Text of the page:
The challenge with this one was keeping the white parts white. I’m right-handed, but I hold my pencil a little strangely, clinging to it like a lifeline, so I end up dragging the base of my hand along the page as I get tired.

Black and White Warbler Sketch

This is another black and white bird common to Manitoba in the summer, the Black and White Warbler (Mniotilta varia). He’s an unusual little fellow, scurrying down tree-trunks more like a nuthatch than a warbler. It was fun to recreate him in his natural pose.

There’s just something about birds that I find so appealing. Yes, I made my university career studying them, but my love for all creatures feathered was around long before I ever set foot in a lecture hall. They’re just fun to draw. Despite the myriad shapes and colours and sizes, there are some things about their design that just doesn’t change. They all have beaks, feet, wings and tails that, despite their endless variation, all have the same elements. It’s that repetition in form that makes it possible to refine your skills without ever really getting bored.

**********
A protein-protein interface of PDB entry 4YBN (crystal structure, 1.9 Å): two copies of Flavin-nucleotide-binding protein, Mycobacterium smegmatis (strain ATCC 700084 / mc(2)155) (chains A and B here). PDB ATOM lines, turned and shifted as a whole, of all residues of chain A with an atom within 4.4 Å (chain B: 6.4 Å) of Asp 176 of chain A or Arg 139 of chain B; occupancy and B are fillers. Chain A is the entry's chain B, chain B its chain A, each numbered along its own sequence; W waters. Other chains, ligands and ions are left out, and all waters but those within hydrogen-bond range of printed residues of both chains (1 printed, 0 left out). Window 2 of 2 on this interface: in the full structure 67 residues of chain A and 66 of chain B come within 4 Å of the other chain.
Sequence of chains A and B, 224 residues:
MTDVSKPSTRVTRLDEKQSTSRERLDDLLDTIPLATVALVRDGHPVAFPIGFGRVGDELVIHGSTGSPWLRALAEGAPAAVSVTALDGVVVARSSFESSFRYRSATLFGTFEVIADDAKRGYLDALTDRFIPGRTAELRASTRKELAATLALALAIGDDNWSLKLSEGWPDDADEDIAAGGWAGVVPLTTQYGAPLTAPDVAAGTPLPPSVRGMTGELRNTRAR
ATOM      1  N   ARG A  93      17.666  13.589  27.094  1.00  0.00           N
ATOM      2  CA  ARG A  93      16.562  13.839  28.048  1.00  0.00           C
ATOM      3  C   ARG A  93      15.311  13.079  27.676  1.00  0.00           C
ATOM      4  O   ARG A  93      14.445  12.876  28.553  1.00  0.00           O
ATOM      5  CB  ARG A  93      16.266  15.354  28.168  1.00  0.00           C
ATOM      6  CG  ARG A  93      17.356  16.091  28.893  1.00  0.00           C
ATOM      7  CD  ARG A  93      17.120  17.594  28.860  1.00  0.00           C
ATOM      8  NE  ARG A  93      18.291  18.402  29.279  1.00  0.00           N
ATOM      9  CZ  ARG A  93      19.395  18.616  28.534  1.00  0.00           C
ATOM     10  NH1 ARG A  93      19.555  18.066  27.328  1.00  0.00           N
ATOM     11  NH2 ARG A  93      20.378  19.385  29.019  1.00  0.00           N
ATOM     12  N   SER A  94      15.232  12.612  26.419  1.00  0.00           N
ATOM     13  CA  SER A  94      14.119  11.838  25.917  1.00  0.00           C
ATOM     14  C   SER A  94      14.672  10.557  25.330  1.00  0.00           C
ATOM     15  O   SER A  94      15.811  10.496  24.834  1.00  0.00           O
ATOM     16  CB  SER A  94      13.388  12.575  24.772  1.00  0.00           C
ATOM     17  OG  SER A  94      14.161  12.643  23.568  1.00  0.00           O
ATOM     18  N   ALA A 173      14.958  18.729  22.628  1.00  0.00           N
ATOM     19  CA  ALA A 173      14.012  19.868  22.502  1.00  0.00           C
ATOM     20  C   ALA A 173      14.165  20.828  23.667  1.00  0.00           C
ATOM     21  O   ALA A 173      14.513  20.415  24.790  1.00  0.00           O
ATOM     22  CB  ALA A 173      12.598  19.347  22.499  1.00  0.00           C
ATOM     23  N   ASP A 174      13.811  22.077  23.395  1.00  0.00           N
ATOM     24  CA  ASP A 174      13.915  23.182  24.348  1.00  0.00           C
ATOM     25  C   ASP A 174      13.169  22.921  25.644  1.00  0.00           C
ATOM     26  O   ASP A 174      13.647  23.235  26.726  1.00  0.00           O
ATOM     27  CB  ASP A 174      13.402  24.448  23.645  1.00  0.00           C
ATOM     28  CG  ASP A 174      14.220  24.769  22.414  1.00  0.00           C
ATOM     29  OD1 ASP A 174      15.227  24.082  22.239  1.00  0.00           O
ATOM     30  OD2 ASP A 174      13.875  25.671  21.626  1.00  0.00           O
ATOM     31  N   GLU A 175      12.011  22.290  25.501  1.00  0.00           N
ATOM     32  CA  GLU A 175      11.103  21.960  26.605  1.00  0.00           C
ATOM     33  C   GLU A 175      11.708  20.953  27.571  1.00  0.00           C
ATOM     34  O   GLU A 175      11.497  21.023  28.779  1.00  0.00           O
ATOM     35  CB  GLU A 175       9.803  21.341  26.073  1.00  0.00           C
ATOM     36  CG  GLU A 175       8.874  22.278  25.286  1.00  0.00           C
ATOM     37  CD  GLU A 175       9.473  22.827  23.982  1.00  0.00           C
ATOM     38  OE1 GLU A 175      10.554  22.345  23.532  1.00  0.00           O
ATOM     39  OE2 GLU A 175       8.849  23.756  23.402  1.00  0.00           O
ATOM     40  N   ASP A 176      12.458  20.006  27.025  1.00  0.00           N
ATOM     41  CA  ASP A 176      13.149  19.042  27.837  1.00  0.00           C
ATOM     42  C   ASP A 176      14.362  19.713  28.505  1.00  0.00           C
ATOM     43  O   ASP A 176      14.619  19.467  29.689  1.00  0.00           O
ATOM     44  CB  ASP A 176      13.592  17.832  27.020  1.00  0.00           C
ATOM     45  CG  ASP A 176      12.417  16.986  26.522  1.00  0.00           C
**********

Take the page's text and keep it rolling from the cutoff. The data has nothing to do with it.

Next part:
Northern Waterthrush sketch

So, next time you look at a bird, take a moment to notice these patterns: how the feathers of the wing are arranged, the shape of the legs, the proportions of the body and you’ll see that no matter how the bird has adapted to their environment, it’s only improving on an already very efficient design.

Dusting off the Sketchbook

Inspiration for nature sketchingI’ve been drawing all my life, or at least for as long as I can remember.  I suppose it’s always been the easiest way for me to put the world around me into focus. Sure, a camera is quicker and while photography is another love of mine, there’s just something about drawing that really resonates with me.